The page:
Indoor Rain Room Where Visitors Don’t Get Wet
This interactive artwork by Random International allows visitors to experience the rain whenever they feel like it. Based in London, Random International studio creates all kinds of installations that explore behavior and interaction, often using light and movement as the foundation for their artworks. The Rain Room, an exhibition supported by the Arts Council England and made possible by the generous support of the Maxine and Stuart Frankel Foundation for Art, is located at the Curve in the Barbican Centre in London. It’s a free installation that runs from October 4 until March 3, 2013.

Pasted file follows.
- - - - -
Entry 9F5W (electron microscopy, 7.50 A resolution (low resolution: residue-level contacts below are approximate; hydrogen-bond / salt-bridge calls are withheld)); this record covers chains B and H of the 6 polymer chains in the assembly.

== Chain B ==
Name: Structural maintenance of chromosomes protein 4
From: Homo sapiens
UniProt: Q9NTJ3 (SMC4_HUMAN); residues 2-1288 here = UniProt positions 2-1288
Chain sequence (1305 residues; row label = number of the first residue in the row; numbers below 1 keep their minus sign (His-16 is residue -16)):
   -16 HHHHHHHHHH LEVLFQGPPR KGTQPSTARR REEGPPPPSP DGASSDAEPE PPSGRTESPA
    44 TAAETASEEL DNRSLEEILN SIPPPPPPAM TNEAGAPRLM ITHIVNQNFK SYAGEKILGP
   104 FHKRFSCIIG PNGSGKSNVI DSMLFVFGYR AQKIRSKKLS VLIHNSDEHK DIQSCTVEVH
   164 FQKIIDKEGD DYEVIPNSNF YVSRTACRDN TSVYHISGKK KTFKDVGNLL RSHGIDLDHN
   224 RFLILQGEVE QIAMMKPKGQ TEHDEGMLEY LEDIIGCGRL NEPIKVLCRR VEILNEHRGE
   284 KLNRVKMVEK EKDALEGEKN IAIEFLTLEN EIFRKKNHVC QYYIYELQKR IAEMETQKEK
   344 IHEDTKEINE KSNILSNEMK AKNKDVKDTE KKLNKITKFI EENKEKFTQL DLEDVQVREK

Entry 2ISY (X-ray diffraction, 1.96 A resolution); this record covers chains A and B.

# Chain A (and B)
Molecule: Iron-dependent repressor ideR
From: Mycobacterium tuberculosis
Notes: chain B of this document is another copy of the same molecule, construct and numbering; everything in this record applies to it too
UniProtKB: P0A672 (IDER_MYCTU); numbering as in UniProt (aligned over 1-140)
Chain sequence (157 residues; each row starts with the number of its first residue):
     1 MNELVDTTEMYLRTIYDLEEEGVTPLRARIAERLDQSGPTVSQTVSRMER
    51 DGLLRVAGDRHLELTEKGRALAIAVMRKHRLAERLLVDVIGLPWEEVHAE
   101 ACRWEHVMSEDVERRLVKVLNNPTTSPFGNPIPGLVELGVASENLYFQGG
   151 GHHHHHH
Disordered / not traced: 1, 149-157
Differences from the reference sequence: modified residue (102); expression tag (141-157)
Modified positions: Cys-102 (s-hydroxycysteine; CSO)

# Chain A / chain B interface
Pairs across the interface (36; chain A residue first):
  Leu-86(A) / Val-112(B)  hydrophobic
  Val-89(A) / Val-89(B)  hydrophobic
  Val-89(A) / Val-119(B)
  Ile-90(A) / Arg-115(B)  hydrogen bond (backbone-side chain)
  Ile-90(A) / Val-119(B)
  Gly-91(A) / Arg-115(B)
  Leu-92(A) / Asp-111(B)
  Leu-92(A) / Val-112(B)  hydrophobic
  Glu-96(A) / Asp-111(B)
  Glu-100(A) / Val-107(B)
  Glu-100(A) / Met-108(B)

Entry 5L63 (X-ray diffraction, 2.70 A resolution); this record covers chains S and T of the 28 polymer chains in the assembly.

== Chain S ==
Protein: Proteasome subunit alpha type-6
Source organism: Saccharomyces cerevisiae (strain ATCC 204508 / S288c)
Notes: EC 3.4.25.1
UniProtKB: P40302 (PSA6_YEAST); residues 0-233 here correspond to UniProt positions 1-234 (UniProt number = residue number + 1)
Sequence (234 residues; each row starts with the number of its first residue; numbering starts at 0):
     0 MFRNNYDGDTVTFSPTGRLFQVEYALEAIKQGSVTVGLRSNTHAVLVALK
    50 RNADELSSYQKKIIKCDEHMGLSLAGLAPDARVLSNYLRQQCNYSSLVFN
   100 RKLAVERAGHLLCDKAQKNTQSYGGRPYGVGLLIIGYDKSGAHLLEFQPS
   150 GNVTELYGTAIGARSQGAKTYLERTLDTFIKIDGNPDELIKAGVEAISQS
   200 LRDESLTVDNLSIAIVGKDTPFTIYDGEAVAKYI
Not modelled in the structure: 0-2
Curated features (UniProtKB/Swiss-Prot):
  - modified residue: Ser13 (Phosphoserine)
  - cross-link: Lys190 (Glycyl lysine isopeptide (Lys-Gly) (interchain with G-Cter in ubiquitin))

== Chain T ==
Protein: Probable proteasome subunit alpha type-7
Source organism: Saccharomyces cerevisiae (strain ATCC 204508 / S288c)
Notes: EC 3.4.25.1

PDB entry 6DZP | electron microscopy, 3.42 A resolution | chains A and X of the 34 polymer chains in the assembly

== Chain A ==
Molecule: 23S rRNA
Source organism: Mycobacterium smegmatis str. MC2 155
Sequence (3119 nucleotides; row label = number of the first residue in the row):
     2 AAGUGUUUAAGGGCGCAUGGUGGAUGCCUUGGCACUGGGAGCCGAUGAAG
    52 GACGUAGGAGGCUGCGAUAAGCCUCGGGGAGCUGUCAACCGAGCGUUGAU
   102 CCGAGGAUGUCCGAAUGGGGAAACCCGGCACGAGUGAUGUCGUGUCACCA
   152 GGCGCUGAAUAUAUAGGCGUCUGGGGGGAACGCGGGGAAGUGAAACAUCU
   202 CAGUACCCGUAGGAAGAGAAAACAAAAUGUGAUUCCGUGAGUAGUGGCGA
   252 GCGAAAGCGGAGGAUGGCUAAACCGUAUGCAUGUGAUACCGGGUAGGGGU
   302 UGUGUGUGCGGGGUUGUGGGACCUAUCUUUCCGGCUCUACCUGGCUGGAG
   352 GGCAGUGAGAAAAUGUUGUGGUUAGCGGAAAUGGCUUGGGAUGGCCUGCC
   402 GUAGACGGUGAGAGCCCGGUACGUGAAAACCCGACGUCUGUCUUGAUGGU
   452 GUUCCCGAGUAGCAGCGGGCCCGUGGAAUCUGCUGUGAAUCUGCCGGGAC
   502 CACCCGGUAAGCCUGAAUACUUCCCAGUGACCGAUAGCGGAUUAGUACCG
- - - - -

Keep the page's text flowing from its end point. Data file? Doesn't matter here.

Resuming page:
In the exhibit, a 100 square meter grate hangs overhead in the center of the room, from which a continuously falling rain shower streams. Visitors can experience the pitter patter sound of raindrops hitting the ground and the moisture in the air without actually getting wet. As they walk through the indoor rainfall, sensors detect their motions and the water is directed away from them in what the studio describes as a “carefully choreographed downpour that responds to your movements and presence.”
Visitors become part of the installation as they walk, move, and spin among the drops, feeling what it might be like to actually control the weather!